Whether the new thinking will be reflected in this year's revision of the federal dietary guidelines remains unclear
Eat less saturated fat: that has been the take-home message from the U.S. government for the past 30 years. But while Americans have dutifully reduced the percentage of daily calories from saturated fat since 1970, the obesity rate during that time has more than doubled, diabetes has tripled, and heart disease is still the country’s biggest killer. Now a spate of new research, including a meta-analysis of nearly two dozen studies, suggests a reason why: investigators may have picked the wrong culprit. Processed carbohydrates, which many Americans eat today in place of fat, may increase the risk of obesity, diabetes and heart disease more than fat does—a finding that has serious implications for new dietary guidelines expected this year.
In March the American Journal of Clinical Nutrition published a meta-analysis—which combines data from several studies—that compared the reported daily food intake of nearly 350,000 people against their risk of developing cardiovascular disease over a period of five to 23 years. The analysis, overseen by Ronald M. Krauss, director of atherosclerosis research at the Children’s Hospital Oakland Research Institute, found no association between the amount of saturated fat consumed and the risk of heart disease.
The finding joins other conclusions of the past few years that run counter to the conventional wisdom that saturated fat is bad for the heart because it increases total cholesterol evels. That idea is “based in large measure on extrapolations, which are not supported by the data,” Krauss says.
One problem with the old logic is that “total cholesterol is not a great predictor of risk,” says Meir Stampfer, a professor of nutrition and epidemiology at the Harvard School of Public Health. Although saturated fat boosts blood levels of “bad” LDL cholesterol, it also increases “good” HDL cholesterol. In 2008 Stampfer co-authored a study in the New England Journal of Medicine that followed 322 moderately obese individuals for two years as they adopted one of three diets: a low-fat, calorie-restricted diet based on American Heart Association guidelines; a Mediterranean, restricted-calorie diet rich in vegetables and low in red meat; and a low-carbohydrate, nonrestricted-calorie diet. Although the subjects on the low-carb diet ate the most saturated fat, they ended up with the healthiest ratio of HDL to LDL cholesterol and lost twice as much weight as their low-fat-eating counterparts.
Stampfer’s findings do not merely suggest that saturated fats are not so bad; they indicate that carbohydrates could be worse. A 1997 study he co-authored in the Journal of the American Medical Association evaluated 65,000 women and found that the quintile of women who ate the most easily digestible and readily absorbed carbohydrates—that is, those with the highest glycemic index—were 47 percent more likely to acquire type 2 diabetes than those in the quintile with the lowest average glycemic-index score. (The amount of fat the women ate did not affect diabetes risk.) And a 2007 Dutch study of 15,000 women published in the Journal of the American College of Cardiology found that women who were overweight and in the quartile that consumed meals with the highest average glycemic load, a metric that incorporates portion size, were 79 percent more likely to develop coronary vascular disease than overweight women in the lowest quartile.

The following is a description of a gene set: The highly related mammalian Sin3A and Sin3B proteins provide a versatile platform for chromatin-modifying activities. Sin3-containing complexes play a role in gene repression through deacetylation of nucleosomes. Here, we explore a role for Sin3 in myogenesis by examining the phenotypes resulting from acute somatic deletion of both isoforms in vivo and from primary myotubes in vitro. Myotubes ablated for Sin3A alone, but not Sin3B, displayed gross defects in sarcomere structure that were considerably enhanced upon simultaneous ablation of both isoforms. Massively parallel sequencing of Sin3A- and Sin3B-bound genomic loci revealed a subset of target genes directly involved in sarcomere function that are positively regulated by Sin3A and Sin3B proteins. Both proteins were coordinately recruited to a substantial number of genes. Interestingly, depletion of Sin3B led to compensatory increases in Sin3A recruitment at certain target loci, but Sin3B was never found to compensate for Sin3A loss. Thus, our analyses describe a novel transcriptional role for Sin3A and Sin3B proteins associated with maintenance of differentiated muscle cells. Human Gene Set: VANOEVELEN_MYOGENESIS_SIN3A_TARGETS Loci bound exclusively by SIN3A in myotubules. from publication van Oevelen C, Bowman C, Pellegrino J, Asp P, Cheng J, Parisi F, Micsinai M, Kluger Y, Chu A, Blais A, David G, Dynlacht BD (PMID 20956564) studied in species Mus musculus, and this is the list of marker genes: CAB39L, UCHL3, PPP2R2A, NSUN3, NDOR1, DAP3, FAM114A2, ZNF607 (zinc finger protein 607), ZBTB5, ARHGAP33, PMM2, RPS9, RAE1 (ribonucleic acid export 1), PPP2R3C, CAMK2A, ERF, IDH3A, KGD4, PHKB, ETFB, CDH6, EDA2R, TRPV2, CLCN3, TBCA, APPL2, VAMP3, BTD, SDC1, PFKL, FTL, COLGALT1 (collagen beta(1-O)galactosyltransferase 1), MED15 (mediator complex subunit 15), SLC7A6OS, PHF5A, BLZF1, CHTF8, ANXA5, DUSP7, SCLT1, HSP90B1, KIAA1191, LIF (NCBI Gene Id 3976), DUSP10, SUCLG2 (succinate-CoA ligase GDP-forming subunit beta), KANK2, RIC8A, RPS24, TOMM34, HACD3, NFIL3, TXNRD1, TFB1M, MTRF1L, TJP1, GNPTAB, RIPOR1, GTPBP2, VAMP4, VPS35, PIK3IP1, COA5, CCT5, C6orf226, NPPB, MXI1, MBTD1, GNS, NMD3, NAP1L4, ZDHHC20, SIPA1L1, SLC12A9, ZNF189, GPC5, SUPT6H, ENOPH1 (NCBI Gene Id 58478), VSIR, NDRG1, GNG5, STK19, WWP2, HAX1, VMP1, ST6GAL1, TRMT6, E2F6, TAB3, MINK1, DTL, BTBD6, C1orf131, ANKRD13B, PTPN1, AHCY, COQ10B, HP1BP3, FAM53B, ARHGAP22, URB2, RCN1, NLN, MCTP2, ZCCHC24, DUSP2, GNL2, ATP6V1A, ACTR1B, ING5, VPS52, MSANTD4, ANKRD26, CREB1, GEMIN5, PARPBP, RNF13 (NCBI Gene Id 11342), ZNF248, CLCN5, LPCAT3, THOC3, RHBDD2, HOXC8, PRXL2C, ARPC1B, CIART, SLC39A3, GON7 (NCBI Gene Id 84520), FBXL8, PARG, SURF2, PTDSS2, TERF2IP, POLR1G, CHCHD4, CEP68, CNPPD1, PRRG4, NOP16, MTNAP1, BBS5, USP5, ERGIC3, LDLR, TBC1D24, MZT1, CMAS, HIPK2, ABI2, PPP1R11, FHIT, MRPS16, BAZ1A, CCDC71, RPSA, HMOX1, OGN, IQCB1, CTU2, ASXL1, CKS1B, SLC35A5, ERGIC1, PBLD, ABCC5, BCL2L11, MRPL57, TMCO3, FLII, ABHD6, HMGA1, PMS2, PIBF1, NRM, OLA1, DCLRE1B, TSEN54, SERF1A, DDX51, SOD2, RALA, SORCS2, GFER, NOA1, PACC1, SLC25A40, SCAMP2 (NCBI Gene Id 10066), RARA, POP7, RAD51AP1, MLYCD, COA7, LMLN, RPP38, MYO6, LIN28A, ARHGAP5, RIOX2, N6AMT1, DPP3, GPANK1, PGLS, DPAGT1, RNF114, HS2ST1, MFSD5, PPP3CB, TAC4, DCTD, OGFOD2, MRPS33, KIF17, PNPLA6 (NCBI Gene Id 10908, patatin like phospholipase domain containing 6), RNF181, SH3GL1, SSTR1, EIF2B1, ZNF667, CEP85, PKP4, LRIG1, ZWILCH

These trends may be explained in part by the yo-yo effects that high glycemic-index carbohydrates have on blood glucose, which can stimulate fat production and inflammation, increase overall caloric intake and lower insulin sensitivity, says David Ludwig, director of the obesity program at Children’s Hospital Boston.
Will the more recent thinking on fats and carbs be reflected in the 2010 federal Dietary Guidelines for Americans, updated once every five years? It depends on the strength of the evidence, explains Robert C. Post, deputy director of the U.S. Department of Agriculture’s Center for Nutrition Policy and Promotion.
Findings that “have less support are put on the list of things to do with regard to more research.” Right now, Post explains, the agency’s main message to Americans is to limit overall calorie intake, irrespective of the source. “We’re finding that messages to consumers need to be short and simple and to the point,” he says. Another issue facing regulatory agencies, notes Harvard’s Stampfer, is that “the sugared beverage industry is lobbying very hard and trying to cast doubt on all these studies.”
Nobody is advocating that people start gorging themselves on saturated fats, tempting as that may sound. Some monounsaturated and polyunsaturated fats, such as those found in fish and olive oil, can protect against heart disease. What is more, some high-fiber carbohydrates are unquestionably good for the body. But saturated fats may ultimately be neutral compared with processed carbs and sugars such as those found in cereals, breads, pasta and cookies.
“If you reduce saturated fat and replace it with high glycemic-index carbohydrates, you may not only not get benefits—you might actually produce harm,” Ludwig argues. The next time you eat a piece of buttered toast, he says, consider that “butter is actually the more healthful component.”
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